In September, CNPC and the governments of Niger and Benin launched a basin-wide export pipeline project, which is predicted to make Niger into a major oil exporter in the area. They did so after the signing of a Transportation Convention that laid the groundwork for the construction of a crude oil export pipeline from the Agadem Rift Basin to the Atlantic coast in Benin.
Although CNPC is building the export pipeline primarily for its own production, which is set to reach around 90,000 bpd in the coming years, the project has the potential to turn Niger into a sizeable African oil producer, as the pipe will also be able to carry oil from Savannah’s fields. (In fact, it is anticipated to pass directly through the R3 block.)
Ross told NewsBase that, under the terms of Savannah’s R1/R2 and R3/R4 PSCs and the Petroleum Code of Niger, the company is entitled to access third-party infrastructure such as this pipeline. So from Savannah’s perspective, she said, it will also provide the company with a significant alternative route to market once it exports its first oil in 2021.
New export route
Both Wafy and Ross joined the government of Niger in hailing CNPC’s decision to build its export pipeline through Benin, rather than moving forward with an older proposal for a link passing through Chad and Cameroon.
Ross described the new route as “an important infrastructure project for Niger, with huge economic potential for the country.” She also noted that Niger’s government hoped that the project would draw additional investors to the oil sector.
One big difference between the old plan and the new, she added, is that the pipeline to Benin will cross a much larger section of Nigerien territory than the proposed route through Chad and Cameroon. It therefore has the potential to create many more jobs and encourage more investment in Niger, she said.
Wafy, for his part, commented that Niger’s relationship with Benin is “very good.” The two countries have strong economic ties, since many of the goods imported into Niger must first pass through ports in Benin, he stated. In turn, he added, Benin will benefit from the pipeline, as it has little oil of its own.
Additionally, he said, President Mahamadou Issoufou sees the pipeline to Benin as a starting point for building up the domestic oil sector, not only in the Agadem Rift Basin, but also in other parts of the country. “If we go through Niger and Benin, the majority of the pipeline will cross the whole country of Niger, [thereby] creating an infrastructure-driven exploration. The country has other basins that are in the west where there could be oil, but nothing has been done in these isolated areas. Niger was always taking the viewpoint that if the infrastructure was to go through the country, it could go and explore those basins too because the infrastructure to export would [already] be there,” he said.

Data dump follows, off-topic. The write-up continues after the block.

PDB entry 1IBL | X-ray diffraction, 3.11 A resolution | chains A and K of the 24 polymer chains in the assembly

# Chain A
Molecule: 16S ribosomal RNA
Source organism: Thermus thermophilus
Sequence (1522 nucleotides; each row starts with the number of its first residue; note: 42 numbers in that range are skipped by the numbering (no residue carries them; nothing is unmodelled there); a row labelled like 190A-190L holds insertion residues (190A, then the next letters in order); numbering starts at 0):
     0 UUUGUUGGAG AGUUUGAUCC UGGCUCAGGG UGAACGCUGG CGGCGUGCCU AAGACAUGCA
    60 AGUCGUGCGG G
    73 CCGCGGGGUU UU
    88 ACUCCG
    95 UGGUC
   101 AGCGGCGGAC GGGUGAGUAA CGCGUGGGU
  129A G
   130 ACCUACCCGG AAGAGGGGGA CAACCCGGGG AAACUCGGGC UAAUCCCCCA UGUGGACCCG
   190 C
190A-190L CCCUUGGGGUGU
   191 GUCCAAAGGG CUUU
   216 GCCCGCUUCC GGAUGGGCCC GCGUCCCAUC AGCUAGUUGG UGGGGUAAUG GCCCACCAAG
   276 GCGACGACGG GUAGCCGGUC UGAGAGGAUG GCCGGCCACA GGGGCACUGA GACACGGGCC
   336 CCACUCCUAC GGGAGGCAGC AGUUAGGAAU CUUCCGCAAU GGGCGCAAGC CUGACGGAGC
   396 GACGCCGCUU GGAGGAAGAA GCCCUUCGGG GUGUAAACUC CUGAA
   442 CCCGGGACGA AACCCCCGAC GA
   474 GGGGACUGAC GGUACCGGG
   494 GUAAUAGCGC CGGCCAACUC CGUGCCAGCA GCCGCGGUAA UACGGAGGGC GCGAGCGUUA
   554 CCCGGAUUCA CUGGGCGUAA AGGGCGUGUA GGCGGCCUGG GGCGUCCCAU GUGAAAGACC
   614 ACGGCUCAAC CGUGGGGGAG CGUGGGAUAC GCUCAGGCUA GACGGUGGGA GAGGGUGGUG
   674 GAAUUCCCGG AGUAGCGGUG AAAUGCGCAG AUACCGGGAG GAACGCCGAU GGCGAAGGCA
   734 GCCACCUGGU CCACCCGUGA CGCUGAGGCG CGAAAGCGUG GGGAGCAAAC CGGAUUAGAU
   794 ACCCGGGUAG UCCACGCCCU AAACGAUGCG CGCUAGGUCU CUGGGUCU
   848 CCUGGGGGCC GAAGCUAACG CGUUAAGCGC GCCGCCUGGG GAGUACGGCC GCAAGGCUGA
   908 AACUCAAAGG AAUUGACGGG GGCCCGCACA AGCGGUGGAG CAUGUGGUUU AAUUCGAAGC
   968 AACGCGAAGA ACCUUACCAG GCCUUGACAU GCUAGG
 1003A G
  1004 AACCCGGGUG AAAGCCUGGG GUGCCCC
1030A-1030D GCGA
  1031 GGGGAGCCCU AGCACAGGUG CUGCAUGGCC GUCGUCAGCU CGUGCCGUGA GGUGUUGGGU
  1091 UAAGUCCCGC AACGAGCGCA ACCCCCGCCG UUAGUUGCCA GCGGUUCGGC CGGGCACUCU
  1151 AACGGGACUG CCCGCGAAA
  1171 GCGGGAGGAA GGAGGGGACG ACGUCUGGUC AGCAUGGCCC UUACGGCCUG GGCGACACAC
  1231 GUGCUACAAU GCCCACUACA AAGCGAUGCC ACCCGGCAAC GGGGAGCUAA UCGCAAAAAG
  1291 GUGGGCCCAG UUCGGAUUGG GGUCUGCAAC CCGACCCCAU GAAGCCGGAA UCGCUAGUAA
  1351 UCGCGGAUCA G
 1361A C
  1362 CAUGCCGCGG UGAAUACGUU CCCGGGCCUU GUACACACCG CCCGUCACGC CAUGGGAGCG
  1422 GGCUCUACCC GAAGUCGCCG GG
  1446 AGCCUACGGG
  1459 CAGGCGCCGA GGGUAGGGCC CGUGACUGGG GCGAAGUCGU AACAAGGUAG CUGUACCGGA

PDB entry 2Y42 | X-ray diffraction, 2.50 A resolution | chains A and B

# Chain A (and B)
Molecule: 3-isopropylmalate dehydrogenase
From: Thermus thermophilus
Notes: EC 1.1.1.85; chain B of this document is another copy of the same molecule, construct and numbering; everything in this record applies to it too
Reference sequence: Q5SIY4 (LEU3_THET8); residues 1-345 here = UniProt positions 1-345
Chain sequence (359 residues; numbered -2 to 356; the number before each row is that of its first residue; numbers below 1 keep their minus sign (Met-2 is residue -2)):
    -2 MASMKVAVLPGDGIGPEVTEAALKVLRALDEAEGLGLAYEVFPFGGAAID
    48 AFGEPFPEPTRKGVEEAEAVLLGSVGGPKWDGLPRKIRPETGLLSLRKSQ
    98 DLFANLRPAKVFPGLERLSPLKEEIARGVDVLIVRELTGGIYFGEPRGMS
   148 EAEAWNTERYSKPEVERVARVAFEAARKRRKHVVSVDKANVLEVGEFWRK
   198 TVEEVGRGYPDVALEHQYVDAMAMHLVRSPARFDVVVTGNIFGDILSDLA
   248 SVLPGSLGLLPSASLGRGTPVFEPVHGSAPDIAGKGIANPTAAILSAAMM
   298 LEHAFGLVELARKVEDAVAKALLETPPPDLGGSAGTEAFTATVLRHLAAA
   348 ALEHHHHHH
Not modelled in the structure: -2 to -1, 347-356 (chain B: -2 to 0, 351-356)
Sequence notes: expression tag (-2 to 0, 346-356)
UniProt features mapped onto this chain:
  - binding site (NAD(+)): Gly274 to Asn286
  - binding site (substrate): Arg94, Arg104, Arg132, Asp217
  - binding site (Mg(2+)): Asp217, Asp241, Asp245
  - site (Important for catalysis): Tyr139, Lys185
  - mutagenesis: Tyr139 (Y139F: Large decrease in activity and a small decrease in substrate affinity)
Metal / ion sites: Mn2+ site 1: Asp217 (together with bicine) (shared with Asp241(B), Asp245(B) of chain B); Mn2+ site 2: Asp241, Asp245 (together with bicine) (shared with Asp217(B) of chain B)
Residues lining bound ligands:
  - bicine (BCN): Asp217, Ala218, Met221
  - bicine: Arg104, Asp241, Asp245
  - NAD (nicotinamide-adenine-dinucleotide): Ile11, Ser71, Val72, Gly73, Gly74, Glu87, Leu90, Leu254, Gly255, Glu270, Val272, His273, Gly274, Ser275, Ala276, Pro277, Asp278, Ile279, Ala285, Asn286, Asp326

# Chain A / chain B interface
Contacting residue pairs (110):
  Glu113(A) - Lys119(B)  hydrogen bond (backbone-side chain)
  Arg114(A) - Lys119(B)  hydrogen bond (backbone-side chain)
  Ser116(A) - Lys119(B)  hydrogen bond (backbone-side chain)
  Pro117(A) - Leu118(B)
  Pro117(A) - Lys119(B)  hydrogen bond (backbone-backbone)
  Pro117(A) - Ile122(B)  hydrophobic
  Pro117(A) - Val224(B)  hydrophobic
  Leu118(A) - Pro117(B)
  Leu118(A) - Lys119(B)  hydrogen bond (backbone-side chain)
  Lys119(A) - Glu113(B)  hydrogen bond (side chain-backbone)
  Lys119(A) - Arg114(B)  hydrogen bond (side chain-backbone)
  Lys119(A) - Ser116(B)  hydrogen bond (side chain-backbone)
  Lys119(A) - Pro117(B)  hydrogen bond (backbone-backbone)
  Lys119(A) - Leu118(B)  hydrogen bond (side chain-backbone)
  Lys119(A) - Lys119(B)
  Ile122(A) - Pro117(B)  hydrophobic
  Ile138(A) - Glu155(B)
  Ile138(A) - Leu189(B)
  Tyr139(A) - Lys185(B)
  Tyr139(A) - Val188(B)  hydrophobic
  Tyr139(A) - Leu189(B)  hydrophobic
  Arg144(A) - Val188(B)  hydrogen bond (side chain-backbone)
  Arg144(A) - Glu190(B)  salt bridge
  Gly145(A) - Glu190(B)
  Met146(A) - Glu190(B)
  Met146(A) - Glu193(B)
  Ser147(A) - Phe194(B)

Investment and security environment
In general, Wafy stressed that Niger was eager to attract investment and was working hard to establish a welcoming environment for foreign companies. “The government of Niger is very understanding and accommodating to international investors,” he said.
He also told NewsBase that Niger’s government had taken a pragmatic approach to issues such as local content requirements. Issoufou’s administration has readily granted Savannah permission to import high-tech goods and equipment that it cannot source within Niger, he explained.
“Part of our corporate policy is to work with local contractors whenever it’s possible,” he said. “When it’s a straightforward job, such as civil works, Savannah tries to use Niger companies. We could use a Chinese company that is in the country and providing these services, but we don’t. We choose to use Niger companies whenever it’s possible, and whenever the project is more complex and the technology is not available in the country, we bring in a contractor ... And each time it has been no problem for the government.”
At the same time, he said, Nigerien authorities are also taking steps to ensure security and stability in the oil-producing regions of the country. “The oil sector, for Niger’s government, is a top priority. We have this pipeline project coming within the next two years, and this is expected to significantly boost the country’s GDP, so the government is very focused on maintaining security in the area,” he remarked.
“It’s important to note that CNPC has been in the area for 11 years and in that time they have built a pipeline and a refinery, drilled more than 250 wells, acquired nearly 20,000km of 2D seismic, and during a period of massive operations there have been no security incidents,” he said. He continued by saying that “similarly, Savannah came in five years ago, and in those five years, we’ve done seismic surveys, we’ve done drilling, we’ve used expatriate crews in the area – and no problems. And this has been going on for five years.”
Under these circumstances, Savannah expects to keep pushing ahead with its projects in Niger. It also anticipates that the country will succeed in attracting further investment from oil operators.
“From the outside, Niger might appear to be a remote place, and potentially challenging to operate there. It’s actually completely the opposite,” Ross said.
She added: “They’ve done a huge amount in Niger in such a short period of time. It’s really impressive and really speaks to the ease of operating in the country, and we’ve been able to really take advantage of that ... Now that CNPC has started work on its pipeline, I think Niger will become more prominent, and the country has the potential to become a major oil producer.”